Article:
" Democracy was
also a great narrative and not merely a monolithic kind of democratic participation."


Nand Kishore Siddharth was born in a village named Gosainganj, near Lucknow on 17th July 1940. His mother, Ramadevi was a very simple homely woman who stayed home and looked after the family. His father, Maiku Lal, passed chauharam considered to be very respectful in those days. On clearing this examination the candidates were considered fit to be appointed teachers in primary schools. Having cleared this examination he too was appointed a primary school teacher. He was appointed thrice, but each time he was forced to resign owing the problems created by the upper caste people. He was not allowed by the savaranas to carry on his job.They objected to their children being taught by a low caste teacher and caused trouble for him.This discriminatory attitude of the upper caste community was so unrelenting that they went to the extent of threatening him of dire consequences, if he continued in this profession. Considering the gravity of such threats, Nand Kishore’s father ultimately decided to start their traditional occupation of leather work.

Nand Kishore started his primary education in Muwaiya. Unlike the other fellow Dalit writers, he did not face the brunt of caste discrimination to the extent faced by them:, but to say that he was completely untouched would be untrue. Though his primary school days were free of any kind of caste humiliation because his teacher, Durjan Prasad, being a Dalit himself, never troubled him, but in his middle school he experienced the evil aspect of the caste system.He was asked by his teachers and fellow students not to study Sanskrit, a language considered to be sacred and, therefore, a preserve of the Brahmins. However, there were no major incidents of caste violence, during his school and college days.He attrilented this to the fact that in the towns where he studied there was not so much caste violence as in the villages.In 1960, he graduated from the University of Lucknow, and in 1962 he completed his LLB.He worked as a Lawyer for three years. In 1965 he was appointed a second class officer in the Department of Finance, the Government of Uttar Pradesh, and he left his practice to join there. In the year 1997, he took voluntary retirement from his service.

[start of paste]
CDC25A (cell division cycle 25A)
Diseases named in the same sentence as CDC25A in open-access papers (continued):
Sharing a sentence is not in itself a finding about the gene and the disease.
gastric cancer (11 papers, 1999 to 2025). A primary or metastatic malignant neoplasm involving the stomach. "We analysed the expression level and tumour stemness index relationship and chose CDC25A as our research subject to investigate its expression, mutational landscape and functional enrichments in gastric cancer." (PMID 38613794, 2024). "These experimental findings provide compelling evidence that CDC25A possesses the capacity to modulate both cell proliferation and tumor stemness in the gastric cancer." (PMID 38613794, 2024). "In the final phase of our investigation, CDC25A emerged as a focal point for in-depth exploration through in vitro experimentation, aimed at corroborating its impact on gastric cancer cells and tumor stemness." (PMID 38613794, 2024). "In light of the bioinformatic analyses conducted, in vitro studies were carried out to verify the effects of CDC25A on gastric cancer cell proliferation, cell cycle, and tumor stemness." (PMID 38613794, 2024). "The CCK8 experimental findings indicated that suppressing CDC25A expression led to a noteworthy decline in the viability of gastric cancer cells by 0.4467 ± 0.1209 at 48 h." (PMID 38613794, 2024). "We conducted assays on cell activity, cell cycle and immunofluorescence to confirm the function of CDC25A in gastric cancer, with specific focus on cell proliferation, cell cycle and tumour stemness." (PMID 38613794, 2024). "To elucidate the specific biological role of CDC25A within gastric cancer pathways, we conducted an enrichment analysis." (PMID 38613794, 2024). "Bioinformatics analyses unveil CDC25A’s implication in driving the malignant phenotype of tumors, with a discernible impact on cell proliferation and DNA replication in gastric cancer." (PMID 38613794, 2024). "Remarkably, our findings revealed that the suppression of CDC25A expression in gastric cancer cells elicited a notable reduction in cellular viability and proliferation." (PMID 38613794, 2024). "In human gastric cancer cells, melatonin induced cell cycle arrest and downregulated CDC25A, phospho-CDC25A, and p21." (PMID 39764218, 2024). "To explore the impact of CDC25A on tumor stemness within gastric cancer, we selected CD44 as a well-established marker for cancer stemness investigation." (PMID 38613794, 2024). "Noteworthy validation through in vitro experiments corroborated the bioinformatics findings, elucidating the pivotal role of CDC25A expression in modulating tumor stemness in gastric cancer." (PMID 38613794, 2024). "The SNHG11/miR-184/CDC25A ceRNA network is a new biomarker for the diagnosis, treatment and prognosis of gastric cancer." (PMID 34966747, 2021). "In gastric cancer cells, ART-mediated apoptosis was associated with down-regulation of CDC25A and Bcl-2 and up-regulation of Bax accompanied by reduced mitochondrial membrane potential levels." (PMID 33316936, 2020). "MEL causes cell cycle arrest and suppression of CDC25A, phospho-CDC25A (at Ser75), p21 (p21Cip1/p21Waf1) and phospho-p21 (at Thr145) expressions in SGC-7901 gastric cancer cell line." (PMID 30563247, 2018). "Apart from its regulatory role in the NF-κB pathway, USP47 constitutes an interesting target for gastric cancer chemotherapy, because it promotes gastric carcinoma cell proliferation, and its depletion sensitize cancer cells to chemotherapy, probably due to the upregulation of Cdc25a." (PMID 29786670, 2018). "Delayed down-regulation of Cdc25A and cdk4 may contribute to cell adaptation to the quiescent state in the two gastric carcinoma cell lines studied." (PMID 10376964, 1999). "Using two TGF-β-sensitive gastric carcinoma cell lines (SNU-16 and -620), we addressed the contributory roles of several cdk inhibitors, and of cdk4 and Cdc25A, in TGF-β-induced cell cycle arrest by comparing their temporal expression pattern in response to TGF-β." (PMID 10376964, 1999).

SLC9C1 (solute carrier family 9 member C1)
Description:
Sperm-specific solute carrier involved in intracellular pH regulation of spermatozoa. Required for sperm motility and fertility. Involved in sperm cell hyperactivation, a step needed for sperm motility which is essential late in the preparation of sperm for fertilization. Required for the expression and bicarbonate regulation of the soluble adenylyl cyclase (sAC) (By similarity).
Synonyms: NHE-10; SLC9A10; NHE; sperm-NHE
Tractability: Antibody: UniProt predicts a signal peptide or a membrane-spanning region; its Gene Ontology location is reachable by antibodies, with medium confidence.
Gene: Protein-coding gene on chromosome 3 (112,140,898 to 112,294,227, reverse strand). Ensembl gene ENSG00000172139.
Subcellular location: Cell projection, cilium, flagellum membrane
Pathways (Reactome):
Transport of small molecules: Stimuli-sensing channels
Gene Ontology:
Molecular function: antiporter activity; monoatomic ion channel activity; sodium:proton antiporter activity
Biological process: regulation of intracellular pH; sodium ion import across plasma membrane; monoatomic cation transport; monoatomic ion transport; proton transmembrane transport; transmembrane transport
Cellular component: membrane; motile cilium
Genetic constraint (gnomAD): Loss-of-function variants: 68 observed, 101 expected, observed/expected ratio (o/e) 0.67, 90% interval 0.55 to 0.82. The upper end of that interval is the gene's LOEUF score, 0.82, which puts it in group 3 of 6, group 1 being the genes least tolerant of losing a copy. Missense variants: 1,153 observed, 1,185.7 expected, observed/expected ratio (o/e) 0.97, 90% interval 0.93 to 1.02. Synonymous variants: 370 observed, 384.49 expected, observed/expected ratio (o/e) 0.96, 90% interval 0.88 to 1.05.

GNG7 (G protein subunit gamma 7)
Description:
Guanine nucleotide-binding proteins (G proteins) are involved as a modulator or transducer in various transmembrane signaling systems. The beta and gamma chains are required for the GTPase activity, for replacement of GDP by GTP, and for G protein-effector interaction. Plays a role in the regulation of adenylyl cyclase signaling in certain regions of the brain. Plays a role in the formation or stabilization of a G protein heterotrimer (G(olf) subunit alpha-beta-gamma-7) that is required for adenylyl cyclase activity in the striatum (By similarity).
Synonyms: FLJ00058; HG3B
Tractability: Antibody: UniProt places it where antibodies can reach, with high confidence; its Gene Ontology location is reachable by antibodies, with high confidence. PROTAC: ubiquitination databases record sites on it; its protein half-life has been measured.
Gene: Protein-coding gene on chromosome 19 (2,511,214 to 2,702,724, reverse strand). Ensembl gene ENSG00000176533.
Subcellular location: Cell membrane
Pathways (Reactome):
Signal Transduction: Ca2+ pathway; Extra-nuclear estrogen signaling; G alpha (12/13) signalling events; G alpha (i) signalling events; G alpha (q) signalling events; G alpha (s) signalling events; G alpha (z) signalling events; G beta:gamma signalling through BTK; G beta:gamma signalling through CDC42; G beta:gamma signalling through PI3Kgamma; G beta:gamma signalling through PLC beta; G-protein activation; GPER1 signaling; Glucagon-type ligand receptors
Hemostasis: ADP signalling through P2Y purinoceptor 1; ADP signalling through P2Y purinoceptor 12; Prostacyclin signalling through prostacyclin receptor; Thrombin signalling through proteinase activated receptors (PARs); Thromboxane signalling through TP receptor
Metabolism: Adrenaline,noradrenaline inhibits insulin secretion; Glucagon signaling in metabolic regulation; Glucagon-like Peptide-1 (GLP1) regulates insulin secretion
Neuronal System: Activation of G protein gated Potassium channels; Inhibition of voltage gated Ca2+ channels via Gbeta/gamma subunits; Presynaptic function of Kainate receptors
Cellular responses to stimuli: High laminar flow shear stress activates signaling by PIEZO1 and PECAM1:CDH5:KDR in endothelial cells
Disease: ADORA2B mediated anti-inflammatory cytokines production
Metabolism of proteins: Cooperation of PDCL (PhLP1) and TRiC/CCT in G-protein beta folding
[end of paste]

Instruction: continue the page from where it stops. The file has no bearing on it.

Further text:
From the very young age he had an inclination towards social issues concerning Dalit communities and, therefore, he never missed any chance of being a part of various processions, meetings and protest marches on these issues. All these left a deep impact on his mind and made him a part of the social revolution in a more constructive way through his writings later in his life. His poems were quite famous and used to get published in his school magazine. Apart from this, newspapers such as ‘Navjeevan’ and ‘Swatantrata Bharat’ too published his poems. Till now two of his booklets have been published, namely, ‘Maargdaata’, which is in the form of poems, and ‘Samajik Kranti ke Senani’. His two other booklets which are unpublished are ‘Samajik Kranti ki Mahila Senani’ and ‘Madaari Pasi’. His booklets have played a big role in arousing people’s consciousness and have inspired them to leave those social orthodoxies that hamper their development. His writings are not anti-Brahmanical,but are devoted to highlighting the contributions of some great Dalit personalities, who gave up their lives fighting for the cause of the society. This, he believes, is the best method of making people conscious of their rights and duties, as they will be able to draw inspiration from these personalities. Nand Kishore Siddharth is also the member of the Bodh Upasak Sangha, Lucknow. This organization is involved in the task of educating and arousing consciousness among the people of the Dalit communities. Apart from this,it also hold discussions on Dalit related issues from time to time.

His writings attract people from both Dalit and Non-Dalit communities. Apart from Uttar Pradesh his writings are very famous in Delhi as well as in Punjab.He continue to work for the growth of the Dalit literature, along with his social work for the uplift of Dalits.


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